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Sårbarhet och möjligheter - Om papperslösa immigranters situation i majoritetssamhället

Hansson, Markus LU (2008) In Research Report, Network for Research in Criminology and Deviant Behaviour
Abstract
This study aims to increase the knowledge and understanding regarding the situation for undocumented immigrants in the Scandinavian welfare states, mainly from a Swedish perspective, but the situation in Denmark is also included in the discussion. Sweden and Denmark position themselves at the opposite sides of the spectrum regarding immigration policies within the European Union; Swedish immigration policies are regarded as one of the most liberal in the EU, whilst the Danish policies are considered to be among the harshest. The results from this study support the theory that the immigration policies of the host country impose a major influence on the daily lives of undocumented immigrants.

Perhaps the most distinguishing... (More)
This study aims to increase the knowledge and understanding regarding the situation for undocumented immigrants in the Scandinavian welfare states, mainly from a Swedish perspective, but the situation in Denmark is also included in the discussion. Sweden and Denmark position themselves at the opposite sides of the spectrum regarding immigration policies within the European Union; Swedish immigration policies are regarded as one of the most liberal in the EU, whilst the Danish policies are considered to be among the harshest. The results from this study support the theory that the immigration policies of the host country impose a major influence on the daily lives of undocumented immigrants.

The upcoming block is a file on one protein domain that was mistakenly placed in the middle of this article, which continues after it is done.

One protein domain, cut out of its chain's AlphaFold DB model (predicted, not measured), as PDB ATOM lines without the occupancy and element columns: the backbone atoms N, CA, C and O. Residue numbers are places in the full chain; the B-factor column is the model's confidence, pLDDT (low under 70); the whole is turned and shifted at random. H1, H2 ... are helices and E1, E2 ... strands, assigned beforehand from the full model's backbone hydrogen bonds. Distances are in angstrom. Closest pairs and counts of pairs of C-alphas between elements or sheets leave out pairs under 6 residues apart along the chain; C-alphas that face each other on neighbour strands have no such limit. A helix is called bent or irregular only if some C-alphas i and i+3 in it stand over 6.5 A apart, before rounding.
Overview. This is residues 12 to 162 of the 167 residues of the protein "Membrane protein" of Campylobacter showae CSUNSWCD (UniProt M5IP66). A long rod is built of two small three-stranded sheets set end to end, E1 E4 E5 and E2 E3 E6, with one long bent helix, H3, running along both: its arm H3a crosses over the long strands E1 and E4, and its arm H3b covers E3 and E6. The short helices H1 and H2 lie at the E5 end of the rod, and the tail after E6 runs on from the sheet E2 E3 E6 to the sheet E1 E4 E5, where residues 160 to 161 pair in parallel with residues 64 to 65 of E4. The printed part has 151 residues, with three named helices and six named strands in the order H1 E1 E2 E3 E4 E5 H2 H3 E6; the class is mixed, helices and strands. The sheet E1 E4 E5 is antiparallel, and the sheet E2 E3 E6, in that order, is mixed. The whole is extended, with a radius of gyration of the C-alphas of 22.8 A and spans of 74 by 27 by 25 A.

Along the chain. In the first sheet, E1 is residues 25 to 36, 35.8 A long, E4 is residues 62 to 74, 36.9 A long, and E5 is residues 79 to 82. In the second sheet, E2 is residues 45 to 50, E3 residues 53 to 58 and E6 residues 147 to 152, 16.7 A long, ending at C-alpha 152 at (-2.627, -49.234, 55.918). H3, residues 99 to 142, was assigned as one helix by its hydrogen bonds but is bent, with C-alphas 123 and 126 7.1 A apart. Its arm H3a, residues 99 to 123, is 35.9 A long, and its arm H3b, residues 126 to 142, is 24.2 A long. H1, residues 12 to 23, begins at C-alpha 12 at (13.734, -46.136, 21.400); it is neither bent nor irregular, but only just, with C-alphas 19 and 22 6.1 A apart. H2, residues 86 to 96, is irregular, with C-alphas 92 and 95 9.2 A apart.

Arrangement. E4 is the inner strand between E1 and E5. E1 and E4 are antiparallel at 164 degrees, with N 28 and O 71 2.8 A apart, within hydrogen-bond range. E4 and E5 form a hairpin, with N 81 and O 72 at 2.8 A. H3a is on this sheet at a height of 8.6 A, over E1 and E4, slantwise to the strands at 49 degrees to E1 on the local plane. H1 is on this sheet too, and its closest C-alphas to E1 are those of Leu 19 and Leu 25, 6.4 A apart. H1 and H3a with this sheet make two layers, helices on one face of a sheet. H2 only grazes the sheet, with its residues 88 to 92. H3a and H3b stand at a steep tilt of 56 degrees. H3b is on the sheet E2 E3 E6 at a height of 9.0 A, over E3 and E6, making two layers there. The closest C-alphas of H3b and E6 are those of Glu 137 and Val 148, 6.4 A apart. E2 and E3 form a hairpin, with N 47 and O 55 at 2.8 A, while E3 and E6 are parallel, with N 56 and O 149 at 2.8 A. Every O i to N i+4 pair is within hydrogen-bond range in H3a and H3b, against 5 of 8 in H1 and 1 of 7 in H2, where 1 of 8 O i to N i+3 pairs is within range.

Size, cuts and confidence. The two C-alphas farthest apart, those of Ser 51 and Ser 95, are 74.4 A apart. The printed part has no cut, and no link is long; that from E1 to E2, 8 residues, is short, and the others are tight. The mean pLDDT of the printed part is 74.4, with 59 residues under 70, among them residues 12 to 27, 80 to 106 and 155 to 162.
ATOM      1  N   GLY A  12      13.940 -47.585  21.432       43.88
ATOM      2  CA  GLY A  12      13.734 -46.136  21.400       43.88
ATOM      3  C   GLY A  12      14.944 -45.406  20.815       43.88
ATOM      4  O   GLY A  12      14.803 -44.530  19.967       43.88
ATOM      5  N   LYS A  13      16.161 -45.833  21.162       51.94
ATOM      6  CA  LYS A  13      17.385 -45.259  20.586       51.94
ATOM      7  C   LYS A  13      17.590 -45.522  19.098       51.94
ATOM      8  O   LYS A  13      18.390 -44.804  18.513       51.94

Perhaps the most distinguishing characteristic of the undocumented experience, revealed through interviews with undocumented immigrants and voluntary aides in associations formed to help these people, is the high degree of vulnerability in the majority society. This vulnerability is a product of the lack of legal status, resulting in a vast discrepancy between the rights of the citizen and the rights of the undocumented immigrant. Subjectively, this vulnerability is perceived by the undocumented immigrant primarily in two ways, which I have chosen to refer to as legal vulnerability and social vulnerability. Legal vulnerability denotes a permanent disadvantage for the undocumented immigrant in the relationship to the citizen, in any situation that may occur. This means for example that the undocumented immigrant is effectively prevented from reporting any crime or negotiating salary levels that are perceived as unfair, with an employer. Social vulnerability refers to the exclusion from the official institutions of the welfare state, such as healthcare, social services and education.

This vulnerability means that the undocumented immigrant has to seek their opportunities through alternative channels, such as informal institutions (i.e. the personal, social network, voluntary organizations etc.) or through an informal use of formal institutions.